We stop for a photo-op at a turnout and a woman in traditional garb arrives and opens her blanket full of textiles and gourds to offer for quick sale.


Our destination is the village where OAT, our tour company, has established another relationship with a local community, here in support of a one-room elementary school. The children are on winter vacation but have assembled from distant villages to greet us. They surround the bus and lead us by the hand into the classroom, where we’re welcomed by their teacher, a beautiful and dignified resident of Qosqo who comes with her young daughter three days a week.



The homemade posters on the wall exhibit a curriculum emphasizing the modern as well as the traditional. Nutrition, reproduction, and environmental health


Math and self respect



Reading and writing Spanish and the indigenous language of Quechua that Spanish conquerors and missionaries tried unsuccessfully for centuries to eradicate.


The children show us their notebooks, as impressive in the work produced and the care with which they’ve been graded as my grandsons’ in their California Catholic schools.





Alvaro translates as the children come to the front of the class and tell us about themselves. Their their career aspirations include doctor, lawyer, tourguide, pilot, nurse. None of them mentions farmer.




Then we hear their recitations of poems in Quechua celebrating Peru’s traditions, people and natural environment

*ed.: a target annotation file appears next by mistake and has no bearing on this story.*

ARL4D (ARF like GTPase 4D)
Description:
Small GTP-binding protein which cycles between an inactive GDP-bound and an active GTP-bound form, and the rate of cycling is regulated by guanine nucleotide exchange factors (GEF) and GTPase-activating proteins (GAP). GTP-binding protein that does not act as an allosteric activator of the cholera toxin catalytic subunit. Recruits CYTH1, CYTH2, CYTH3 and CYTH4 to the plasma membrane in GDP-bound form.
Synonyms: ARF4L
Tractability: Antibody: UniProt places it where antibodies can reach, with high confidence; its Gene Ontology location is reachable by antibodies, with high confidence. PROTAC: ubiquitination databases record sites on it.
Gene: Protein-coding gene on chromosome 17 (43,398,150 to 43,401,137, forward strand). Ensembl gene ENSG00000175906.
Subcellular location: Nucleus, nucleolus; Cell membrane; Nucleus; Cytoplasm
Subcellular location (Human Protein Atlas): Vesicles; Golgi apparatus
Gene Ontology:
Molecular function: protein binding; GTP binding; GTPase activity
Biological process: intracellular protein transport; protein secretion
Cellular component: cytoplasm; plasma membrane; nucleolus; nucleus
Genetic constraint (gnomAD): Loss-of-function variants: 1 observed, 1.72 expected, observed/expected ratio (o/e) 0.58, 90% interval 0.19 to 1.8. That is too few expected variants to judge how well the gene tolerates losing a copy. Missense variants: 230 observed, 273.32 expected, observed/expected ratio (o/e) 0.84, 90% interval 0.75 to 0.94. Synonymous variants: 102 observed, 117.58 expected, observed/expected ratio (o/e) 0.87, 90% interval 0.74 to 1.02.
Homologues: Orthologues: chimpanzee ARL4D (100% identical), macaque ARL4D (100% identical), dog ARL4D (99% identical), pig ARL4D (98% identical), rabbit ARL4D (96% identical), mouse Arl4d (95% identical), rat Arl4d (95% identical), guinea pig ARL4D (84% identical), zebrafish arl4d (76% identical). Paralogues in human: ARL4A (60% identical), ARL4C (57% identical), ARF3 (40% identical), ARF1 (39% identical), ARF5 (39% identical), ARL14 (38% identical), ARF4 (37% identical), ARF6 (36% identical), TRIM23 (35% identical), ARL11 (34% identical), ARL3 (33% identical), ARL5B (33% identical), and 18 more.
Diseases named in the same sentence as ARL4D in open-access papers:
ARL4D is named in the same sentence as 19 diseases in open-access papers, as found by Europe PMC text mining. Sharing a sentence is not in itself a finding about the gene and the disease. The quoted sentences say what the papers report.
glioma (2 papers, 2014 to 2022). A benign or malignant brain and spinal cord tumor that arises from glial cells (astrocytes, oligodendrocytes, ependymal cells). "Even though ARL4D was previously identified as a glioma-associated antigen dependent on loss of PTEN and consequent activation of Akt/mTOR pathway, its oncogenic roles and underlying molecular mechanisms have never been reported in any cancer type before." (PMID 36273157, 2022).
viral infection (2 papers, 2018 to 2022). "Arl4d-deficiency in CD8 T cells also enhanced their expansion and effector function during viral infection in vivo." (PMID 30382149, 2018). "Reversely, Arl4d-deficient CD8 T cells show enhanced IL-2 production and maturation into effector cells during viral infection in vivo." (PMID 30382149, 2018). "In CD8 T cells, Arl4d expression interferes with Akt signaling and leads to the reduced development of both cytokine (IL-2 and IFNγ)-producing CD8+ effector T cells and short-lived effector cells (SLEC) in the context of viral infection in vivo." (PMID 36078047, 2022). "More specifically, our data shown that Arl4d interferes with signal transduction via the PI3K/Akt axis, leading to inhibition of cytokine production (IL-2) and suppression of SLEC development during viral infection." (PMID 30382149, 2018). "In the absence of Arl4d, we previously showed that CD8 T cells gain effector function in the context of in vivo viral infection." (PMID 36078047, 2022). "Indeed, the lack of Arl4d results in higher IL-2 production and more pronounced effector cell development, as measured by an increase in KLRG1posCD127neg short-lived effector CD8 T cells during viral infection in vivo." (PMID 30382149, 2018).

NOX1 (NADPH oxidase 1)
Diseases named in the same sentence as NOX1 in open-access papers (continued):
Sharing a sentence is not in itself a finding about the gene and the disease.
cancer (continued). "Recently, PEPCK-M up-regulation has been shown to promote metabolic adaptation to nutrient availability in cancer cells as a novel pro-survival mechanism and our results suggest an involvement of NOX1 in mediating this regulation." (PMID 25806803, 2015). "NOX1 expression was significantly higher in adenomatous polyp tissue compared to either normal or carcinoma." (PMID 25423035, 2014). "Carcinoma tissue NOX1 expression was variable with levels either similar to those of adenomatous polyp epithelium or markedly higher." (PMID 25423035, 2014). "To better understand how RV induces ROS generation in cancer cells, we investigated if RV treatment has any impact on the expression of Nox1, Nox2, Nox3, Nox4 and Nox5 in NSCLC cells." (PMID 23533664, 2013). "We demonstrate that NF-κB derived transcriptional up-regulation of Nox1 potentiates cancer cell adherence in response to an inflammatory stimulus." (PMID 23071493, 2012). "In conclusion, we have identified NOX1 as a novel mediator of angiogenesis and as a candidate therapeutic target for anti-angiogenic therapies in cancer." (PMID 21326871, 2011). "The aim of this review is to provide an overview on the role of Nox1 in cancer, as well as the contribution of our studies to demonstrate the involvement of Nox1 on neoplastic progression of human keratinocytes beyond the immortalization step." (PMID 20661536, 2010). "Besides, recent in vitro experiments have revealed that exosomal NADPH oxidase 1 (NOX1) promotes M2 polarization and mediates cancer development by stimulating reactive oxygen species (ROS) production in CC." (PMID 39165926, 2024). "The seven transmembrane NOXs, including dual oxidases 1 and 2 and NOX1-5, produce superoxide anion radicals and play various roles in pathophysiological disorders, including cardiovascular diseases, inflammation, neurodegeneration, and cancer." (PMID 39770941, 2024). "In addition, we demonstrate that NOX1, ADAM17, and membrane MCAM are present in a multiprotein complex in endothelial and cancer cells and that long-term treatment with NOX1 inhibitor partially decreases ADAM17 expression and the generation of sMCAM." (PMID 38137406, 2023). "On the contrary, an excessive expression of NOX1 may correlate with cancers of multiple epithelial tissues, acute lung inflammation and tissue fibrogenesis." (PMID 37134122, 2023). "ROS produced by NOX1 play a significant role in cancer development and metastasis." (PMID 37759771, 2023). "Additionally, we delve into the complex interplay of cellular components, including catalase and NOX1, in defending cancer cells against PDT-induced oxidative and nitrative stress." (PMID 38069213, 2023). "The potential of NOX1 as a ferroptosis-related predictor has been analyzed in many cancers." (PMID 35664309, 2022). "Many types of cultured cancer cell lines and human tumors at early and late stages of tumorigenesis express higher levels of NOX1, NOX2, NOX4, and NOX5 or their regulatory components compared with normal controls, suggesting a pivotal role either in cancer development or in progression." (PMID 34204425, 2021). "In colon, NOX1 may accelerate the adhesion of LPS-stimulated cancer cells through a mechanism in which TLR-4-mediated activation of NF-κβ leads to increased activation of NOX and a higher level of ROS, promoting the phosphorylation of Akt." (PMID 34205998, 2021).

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Finally a chorus of farewell for sixth graders who will be graduating this year and moving on to middle school.



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After presenting our gifts of school supplies and toys we reluctantly say goodbye.


Just behind our bus a villager parades down the street with his charges.


On the way further into the hinterland, there’s more to see than can possibly be absorbed through the moving bus windows.





We arrive at Moray, an Inca site of landscape sculpture, ritual worship, astronomical observation, and agronomic experimentation. The concentric terraces that suddenly yawn below us like a negative impression of Ollantaytambo create a wide range of micro-climates, growing warmer as one descends.  Although the absence of decipherable Inca records leaves uncertainty, it is likely that it was designed for testing and breeding some of the thousands of varieties of potatoes and corn and other crops precisely suited for diverse Andean environments.




Toward the north, the Cordillera’s glaciers loom, though shrinking and collapsing due to global warming.




Toward the east, following the course of the Urumbamba river down toward the Amazon, one can see the tall peaks surrounding Machu Picchu.


Alvaro approaches a huge aloe, puts his mouth around the devilishly sharp point of one of its leaves, bites, chews and pulls with an intensity that makes his whole body shake.


Finally he pulls back, leaving a bundle of fibers protruding from the stalk and removes the point which is attached to more of them.  “Inca needle and thread,” he says, “These are fibres they used to lash timbers and build suspension bridges.  They’re stronger than steel.”